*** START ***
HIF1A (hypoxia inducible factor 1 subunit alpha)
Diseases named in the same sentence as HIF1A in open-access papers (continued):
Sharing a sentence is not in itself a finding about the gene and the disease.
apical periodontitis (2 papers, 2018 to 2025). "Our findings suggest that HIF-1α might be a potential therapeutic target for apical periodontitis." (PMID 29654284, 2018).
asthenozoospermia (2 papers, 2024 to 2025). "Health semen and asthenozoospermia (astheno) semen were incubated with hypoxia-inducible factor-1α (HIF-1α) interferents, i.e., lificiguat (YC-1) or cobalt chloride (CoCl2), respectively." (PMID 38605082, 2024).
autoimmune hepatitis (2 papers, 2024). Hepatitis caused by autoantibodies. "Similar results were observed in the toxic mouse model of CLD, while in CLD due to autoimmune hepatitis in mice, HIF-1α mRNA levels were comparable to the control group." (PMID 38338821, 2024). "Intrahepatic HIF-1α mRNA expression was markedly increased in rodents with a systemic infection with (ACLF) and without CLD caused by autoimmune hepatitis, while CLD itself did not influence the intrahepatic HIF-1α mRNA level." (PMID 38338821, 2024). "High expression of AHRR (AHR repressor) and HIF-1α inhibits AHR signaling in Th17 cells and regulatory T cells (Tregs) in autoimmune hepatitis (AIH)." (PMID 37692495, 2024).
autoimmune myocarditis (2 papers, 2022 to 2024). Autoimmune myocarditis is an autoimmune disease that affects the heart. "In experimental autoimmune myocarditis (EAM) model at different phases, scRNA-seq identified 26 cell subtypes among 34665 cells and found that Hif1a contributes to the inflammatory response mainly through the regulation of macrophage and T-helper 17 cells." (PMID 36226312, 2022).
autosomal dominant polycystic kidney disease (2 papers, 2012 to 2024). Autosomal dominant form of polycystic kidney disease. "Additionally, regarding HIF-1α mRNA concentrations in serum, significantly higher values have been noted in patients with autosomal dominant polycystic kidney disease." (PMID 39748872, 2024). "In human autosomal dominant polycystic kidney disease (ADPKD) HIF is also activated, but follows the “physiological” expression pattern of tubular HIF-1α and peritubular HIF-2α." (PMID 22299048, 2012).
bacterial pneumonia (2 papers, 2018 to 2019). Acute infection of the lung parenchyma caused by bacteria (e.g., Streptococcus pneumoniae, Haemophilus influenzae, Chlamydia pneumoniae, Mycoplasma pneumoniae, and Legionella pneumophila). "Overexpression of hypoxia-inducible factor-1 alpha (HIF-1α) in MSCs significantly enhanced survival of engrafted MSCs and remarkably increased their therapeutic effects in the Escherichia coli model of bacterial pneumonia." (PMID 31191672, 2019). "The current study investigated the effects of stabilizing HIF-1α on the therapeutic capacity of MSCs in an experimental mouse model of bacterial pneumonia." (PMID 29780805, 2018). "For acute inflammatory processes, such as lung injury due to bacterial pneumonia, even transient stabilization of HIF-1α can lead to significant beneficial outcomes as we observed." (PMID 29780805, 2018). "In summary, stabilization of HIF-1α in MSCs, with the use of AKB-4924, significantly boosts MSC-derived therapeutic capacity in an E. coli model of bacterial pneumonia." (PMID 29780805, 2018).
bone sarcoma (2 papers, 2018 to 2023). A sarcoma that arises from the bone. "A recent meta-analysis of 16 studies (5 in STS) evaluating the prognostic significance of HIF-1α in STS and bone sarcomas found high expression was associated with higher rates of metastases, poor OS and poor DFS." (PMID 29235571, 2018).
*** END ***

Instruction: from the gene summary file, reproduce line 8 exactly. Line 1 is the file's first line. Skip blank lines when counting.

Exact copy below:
autosomal dominant polycystic kidney disease (2 papers, 2012 to 2024). Autosomal dominant form of polycystic kidney disease. "Additionally, regarding HIF-1α mRNA concentrations in serum, significantly higher values have been noted in patients with autosomal dominant polycystic kidney disease." (PMID 39748872, 2024). "In human autosomal dominant polycystic kidney disease (ADPKD) HIF is also activated, but follows the “physiological” expression pattern of tubular HIF-1α and peritubular HIF-2α." (PMID 22299048, 2012).